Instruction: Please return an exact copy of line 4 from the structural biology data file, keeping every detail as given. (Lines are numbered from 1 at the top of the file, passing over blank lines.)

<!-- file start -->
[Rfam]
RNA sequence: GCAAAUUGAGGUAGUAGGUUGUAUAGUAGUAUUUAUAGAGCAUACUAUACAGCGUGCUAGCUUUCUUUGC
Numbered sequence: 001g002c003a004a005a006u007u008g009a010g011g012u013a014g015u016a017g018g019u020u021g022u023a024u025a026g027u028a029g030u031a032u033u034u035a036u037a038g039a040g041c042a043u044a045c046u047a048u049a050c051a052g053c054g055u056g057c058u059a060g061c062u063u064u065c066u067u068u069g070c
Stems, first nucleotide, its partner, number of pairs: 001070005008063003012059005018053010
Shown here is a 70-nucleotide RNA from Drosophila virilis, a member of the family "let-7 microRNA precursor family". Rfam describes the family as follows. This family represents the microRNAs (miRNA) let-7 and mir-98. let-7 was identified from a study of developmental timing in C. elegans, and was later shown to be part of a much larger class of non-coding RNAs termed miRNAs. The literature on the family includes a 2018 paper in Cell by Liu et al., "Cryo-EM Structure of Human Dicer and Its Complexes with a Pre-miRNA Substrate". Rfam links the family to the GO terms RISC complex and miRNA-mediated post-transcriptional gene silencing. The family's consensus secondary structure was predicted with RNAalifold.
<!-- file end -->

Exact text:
Stems, first nucleotide, its partner, number of pairs: 001070005008063003012059005018053010